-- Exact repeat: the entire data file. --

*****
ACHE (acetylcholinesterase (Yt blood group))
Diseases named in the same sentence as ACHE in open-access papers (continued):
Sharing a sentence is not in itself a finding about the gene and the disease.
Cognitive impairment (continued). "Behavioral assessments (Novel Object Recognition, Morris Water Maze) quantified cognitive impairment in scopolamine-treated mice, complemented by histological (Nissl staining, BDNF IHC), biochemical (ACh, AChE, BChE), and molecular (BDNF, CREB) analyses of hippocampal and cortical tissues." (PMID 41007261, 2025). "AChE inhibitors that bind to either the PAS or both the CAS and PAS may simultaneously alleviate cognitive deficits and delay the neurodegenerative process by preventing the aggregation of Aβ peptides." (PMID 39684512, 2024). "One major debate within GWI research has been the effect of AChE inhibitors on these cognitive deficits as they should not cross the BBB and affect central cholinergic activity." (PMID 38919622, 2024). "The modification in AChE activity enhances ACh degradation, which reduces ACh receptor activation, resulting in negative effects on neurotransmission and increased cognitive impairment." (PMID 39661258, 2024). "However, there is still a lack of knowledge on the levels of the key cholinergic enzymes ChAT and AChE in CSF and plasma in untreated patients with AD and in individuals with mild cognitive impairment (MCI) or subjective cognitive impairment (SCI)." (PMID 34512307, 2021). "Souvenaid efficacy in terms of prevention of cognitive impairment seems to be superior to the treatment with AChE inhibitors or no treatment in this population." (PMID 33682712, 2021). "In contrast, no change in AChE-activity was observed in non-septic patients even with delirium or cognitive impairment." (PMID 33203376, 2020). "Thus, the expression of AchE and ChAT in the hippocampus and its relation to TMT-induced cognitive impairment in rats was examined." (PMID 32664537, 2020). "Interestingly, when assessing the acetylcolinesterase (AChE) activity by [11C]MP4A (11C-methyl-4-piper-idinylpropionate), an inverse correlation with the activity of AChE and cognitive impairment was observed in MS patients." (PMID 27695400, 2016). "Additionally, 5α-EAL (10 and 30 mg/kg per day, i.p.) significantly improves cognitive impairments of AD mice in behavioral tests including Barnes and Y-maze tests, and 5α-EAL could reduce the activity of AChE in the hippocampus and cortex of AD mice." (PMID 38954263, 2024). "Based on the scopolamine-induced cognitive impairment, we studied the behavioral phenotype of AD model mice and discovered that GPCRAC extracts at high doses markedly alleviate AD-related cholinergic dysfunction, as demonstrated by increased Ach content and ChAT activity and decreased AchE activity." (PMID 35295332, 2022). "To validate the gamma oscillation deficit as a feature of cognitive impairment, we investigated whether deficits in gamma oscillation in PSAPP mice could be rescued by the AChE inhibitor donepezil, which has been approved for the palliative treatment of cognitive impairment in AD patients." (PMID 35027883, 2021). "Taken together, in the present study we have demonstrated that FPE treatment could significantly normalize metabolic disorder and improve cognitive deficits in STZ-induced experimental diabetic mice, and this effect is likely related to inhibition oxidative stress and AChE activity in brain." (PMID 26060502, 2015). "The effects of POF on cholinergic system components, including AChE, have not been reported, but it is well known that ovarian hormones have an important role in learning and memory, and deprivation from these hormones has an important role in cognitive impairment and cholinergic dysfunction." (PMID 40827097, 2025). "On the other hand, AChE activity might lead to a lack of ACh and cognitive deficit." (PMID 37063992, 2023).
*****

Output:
ACHE (acetylcholinesterase (Yt blood group))
Diseases named in the same sentence as ACHE in open-access papers (continued):
Sharing a sentence is not in itself a finding about the gene and the disease.
Cognitive impairment (continued). "Behavioral assessments (Novel Object Recognition, Morris Water Maze) quantified cognitive impairment in scopolamine-treated mice, complemented by histological (Nissl staining, BDNF IHC), biochemical (ACh, AChE, BChE), and molecular (BDNF, CREB) analyses of hippocampal and cortical tissues." (PMID 41007261, 2025). "AChE inhibitors that bind to either the PAS or both the CAS and PAS may simultaneously alleviate cognitive deficits and delay the neurodegenerative process by preventing the aggregation of Aβ peptides." (PMID 39684512, 2024). "One major debate within GWI research has been the effect of AChE inhibitors on these cognitive deficits as they should not cross the BBB and affect central cholinergic activity." (PMID 38919622, 2024). "The modification in AChE activity enhances ACh degradation, which reduces ACh receptor activation, resulting in negative effects on neurotransmission and increased cognitive impairment." (PMID 39661258, 2024). "However, there is still a lack of knowledge on the levels of the key cholinergic enzymes ChAT and AChE in CSF and plasma in untreated patients with AD and in individuals with mild cognitive impairment (MCI) or subjective cognitive impairment (SCI)." (PMID 34512307, 2021). "Souvenaid efficacy in terms of prevention of cognitive impairment seems to be superior to the treatment with AChE inhibitors or no treatment in this population." (PMID 33682712, 2021). "In contrast, no change in AChE-activity was observed in non-septic patients even with delirium or cognitive impairment." (PMID 33203376, 2020). "Thus, the expression of AchE and ChAT in the hippocampus and its relation to TMT-induced cognitive impairment in rats was examined." (PMID 32664537, 2020). "Interestingly, when assessing the acetylcolinesterase (AChE) activity by [11C]MP4A (11C-methyl-4-piper-idinylpropionate), an inverse correlation with the activity of AChE and cognitive impairment was observed in MS patients." (PMID 27695400, 2016). "Additionally, 5α-EAL (10 and 30 mg/kg per day, i.p.) significantly improves cognitive impairments of AD mice in behavioral tests including Barnes and Y-maze tests, and 5α-EAL could reduce the activity of AChE in the hippocampus and cortex of AD mice." (PMID 38954263, 2024). "Based on the scopolamine-induced cognitive impairment, we studied the behavioral phenotype of AD model mice and discovered that GPCRAC extracts at high doses markedly alleviate AD-related cholinergic dysfunction, as demonstrated by increased Ach content and ChAT activity and decreased AchE activity." (PMID 35295332, 2022). "To validate the gamma oscillation deficit as a feature of cognitive impairment, we investigated whether deficits in gamma oscillation in PSAPP mice could be rescued by the AChE inhibitor donepezil, which has been approved for the palliative treatment of cognitive impairment in AD patients." (PMID 35027883, 2021). "Taken together, in the present study we have demonstrated that FPE treatment could significantly normalize metabolic disorder and improve cognitive deficits in STZ-induced experimental diabetic mice, and this effect is likely related to inhibition oxidative stress and AChE activity in brain." (PMID 26060502, 2015). "The effects of POF on cholinergic system components, including AChE, have not been reported, but it is well known that ovarian hormones have an important role in learning and memory, and deprivation from these hormones has an important role in cognitive impairment and cholinergic dysfunction." (PMID 40827097, 2025). "On the other hand, AChE activity might lead to a lack of ACh and cognitive deficit." (PMID 37063992, 2023).